DAM good 

Like its northern counterpart, the FAC opens a big building with a big show

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When it comes to art museums, expansions mean more than a little extra space. "When you open a new building, there is a new beginning," says Heather Nielsen, the Denver Art Museum's master teacher of native arts and director of community and family programs.

Nielsen speaks, of course, of the DAM's Frederic C. Hamilton Building, which, when it opened almost a year ago, added an expanse of galleries and a theater to that museum's facilities.

Certainly, having almost a year's experience under their belt, the folks at the DAM must have some advice they can share with Colorado Springs Fine Arts Center, which will unveil its own expansion next week. Right?

Well, yes and no. In many ways, the FAC already has taken a page from the DAM's playbook, starting with its headline grand-opening exhibit, The Eclectic Eye: Pop and Illusion, Selections from the Frederick R. Weisman Art Foundation. It's very similar to RADAR: Selections from the Collection of Vicki & Kent Logan, which just recently ended its tenure at the DAM and was one of several shows to front the opening of the Hamilton Building.

Both The Eclectic Eye and RADAR shows consist of edgy modern and contemporary works. And both collections, while not always pretty, have a certain striking quality to them: They challenge an audience's ideas of art with pieces that have a certain personal quality.

"The works are very much a part of our everyday world," says Blake Milteer, the FAC's newly appointed curator of 19th through 21st century American art, "which is what pop art is all about."

Until recently, Milteer worked as the DAM's assistant curator in the modern and contemporary art department. The similarities he notes between the two shows are confirmed by Alison Carlman, communications associate at the DAM.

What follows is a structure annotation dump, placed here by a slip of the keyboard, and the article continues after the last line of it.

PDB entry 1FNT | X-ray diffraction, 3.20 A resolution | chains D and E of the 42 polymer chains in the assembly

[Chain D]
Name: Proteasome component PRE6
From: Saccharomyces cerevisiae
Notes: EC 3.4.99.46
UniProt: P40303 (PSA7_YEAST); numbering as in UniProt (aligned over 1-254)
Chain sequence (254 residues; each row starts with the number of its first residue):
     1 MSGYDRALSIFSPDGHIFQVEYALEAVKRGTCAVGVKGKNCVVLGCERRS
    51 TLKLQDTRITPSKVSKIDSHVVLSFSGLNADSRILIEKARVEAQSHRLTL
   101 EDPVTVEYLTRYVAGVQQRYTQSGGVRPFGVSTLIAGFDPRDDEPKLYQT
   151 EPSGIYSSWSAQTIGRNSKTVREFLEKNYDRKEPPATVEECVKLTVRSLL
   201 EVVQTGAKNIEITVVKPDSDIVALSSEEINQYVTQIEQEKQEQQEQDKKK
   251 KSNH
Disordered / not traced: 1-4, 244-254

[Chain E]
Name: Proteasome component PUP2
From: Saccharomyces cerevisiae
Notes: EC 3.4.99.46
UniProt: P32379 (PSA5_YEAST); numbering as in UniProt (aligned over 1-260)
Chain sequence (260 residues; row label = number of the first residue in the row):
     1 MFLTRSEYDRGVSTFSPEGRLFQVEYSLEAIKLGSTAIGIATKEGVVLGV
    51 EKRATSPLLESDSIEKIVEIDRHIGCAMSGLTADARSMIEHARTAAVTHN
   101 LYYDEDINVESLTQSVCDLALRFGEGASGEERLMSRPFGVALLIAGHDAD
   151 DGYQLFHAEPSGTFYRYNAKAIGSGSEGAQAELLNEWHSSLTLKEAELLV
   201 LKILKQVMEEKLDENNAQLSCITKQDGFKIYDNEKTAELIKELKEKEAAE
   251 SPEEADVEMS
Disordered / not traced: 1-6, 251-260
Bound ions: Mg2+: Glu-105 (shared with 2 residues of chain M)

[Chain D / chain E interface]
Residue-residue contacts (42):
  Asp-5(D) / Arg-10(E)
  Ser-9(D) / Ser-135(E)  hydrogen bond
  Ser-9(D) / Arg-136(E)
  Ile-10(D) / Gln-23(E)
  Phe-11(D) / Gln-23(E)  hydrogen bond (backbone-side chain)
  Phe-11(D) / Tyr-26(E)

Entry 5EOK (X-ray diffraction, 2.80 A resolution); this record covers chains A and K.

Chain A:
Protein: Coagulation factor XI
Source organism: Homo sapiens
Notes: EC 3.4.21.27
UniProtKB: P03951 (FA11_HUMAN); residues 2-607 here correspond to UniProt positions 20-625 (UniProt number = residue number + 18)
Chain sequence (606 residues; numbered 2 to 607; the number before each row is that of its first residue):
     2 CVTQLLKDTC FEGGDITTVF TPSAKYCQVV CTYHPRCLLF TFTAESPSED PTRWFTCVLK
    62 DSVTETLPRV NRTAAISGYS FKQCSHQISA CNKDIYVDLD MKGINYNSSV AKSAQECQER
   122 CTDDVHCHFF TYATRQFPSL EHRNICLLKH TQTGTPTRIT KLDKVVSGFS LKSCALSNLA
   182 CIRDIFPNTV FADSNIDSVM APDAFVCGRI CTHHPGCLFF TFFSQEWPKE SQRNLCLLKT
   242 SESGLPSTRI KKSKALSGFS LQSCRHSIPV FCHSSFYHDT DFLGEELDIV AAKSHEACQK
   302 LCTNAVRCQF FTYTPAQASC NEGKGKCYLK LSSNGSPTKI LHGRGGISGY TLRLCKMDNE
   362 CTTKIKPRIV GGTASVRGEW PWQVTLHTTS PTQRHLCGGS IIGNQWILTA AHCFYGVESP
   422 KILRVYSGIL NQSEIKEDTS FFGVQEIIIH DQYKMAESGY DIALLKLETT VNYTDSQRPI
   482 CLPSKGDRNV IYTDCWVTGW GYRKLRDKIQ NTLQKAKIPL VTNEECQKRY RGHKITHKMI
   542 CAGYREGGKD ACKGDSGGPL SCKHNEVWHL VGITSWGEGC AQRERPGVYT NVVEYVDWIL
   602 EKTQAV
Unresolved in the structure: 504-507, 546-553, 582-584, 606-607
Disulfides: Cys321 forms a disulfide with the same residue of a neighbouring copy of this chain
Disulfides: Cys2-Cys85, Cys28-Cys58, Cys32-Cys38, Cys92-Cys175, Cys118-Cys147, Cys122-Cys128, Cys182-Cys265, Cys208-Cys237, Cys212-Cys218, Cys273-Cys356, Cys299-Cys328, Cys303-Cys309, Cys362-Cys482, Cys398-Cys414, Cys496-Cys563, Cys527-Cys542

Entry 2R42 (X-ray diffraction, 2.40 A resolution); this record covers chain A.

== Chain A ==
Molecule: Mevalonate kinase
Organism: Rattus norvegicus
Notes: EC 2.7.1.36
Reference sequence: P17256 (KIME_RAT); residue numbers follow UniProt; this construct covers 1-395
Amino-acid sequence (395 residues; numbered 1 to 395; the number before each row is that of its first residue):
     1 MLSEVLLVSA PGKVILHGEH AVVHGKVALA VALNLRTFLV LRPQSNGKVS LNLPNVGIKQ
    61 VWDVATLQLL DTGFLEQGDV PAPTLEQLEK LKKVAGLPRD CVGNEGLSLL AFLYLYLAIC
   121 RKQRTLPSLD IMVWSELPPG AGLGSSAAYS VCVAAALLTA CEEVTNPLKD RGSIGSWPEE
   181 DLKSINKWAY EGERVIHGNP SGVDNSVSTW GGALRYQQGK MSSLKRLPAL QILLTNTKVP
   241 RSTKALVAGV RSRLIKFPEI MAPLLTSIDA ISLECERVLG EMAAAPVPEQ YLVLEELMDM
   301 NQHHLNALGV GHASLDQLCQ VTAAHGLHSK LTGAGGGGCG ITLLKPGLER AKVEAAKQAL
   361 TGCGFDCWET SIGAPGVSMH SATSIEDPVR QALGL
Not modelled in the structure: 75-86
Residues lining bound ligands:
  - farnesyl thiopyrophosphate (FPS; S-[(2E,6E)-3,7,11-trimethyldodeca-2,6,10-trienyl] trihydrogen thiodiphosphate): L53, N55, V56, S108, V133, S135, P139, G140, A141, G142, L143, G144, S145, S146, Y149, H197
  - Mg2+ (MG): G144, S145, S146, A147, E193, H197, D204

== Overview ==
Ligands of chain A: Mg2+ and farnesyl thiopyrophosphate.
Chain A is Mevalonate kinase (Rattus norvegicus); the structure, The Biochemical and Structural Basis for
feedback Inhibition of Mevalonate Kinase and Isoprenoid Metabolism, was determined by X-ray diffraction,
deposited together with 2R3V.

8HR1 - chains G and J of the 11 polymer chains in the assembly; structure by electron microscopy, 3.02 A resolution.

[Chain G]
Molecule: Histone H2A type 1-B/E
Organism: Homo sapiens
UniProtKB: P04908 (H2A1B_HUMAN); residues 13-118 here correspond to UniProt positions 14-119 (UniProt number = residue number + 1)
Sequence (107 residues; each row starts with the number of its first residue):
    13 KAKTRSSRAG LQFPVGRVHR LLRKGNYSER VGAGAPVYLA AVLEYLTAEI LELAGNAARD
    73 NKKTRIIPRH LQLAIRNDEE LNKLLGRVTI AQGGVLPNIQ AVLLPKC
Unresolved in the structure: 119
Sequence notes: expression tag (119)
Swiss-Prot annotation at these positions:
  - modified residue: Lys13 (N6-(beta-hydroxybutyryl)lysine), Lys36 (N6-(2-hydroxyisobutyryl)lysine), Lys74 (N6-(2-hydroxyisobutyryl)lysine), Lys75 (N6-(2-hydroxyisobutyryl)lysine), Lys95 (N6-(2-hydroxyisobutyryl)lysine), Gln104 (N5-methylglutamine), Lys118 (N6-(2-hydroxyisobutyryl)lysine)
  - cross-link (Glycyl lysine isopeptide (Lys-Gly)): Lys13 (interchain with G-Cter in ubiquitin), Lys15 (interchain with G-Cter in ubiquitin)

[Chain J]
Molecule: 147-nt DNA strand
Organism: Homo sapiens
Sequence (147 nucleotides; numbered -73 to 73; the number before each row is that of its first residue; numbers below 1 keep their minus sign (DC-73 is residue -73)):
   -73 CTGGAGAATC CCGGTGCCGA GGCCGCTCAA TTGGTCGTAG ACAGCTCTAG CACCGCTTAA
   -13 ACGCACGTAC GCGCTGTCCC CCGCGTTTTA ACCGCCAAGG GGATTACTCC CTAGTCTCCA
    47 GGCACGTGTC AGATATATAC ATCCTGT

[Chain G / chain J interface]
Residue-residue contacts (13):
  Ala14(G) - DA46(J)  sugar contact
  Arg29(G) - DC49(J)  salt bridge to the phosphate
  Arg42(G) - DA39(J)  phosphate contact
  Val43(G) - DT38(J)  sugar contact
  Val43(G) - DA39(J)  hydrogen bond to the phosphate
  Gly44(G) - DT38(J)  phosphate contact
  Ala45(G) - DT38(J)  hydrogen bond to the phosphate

"People want to make deeper and more personal connections with the art," she says, when asked for the reasoning behind the DAM's opening with RADAR.

The pieces at both shows also create some problems for any museum hoping to accommodate them: Large and electronic-art works force the curator to carefully design the exhibition, working with the pieces and the architecture of the space.

"Art and architecture have to speak to each other," Milteer says.

That's where the FAC's new addition could give Colorado Springs' curators a leg up on their Denver peers. For RADAR, the DAM curators were forced to adjust certain walls with build-outs and mount pieces. Some works were even commissioned precisely so they would draw attention to the sharp, obtrusive edges of Daniel Libeskind's design.

"The [DAM] building is innovative, like an innovative piece of art," Milteer says. "It takes people a while to wrap their minds around it."

Meanwhile, the new, massive El Pomar Gallery on the second floor of the FAC's expansion was built with an 18-foot-tall ceiling and with thousands of square feet in floor space to specifically accommodate traveling exhibits such as RADAR and The Eclectic Eye. That should prevent space limitations from being a major issue in Colorado Springs.

And that is something the FAC is, rightfully, quite proud of.

"This is the space that will change Colorado Springs for the better," FAC President/CEO Michael De Marsche said during a recent tour of the El Pomar Gallery. "Now, culture is right here, in Colorado Springs."


Denver Art Museum
100 W. 14th Avenue Pkwy., Denver
Call 720/865-5000 or visit denverartmuseum.org for programming information and hours.


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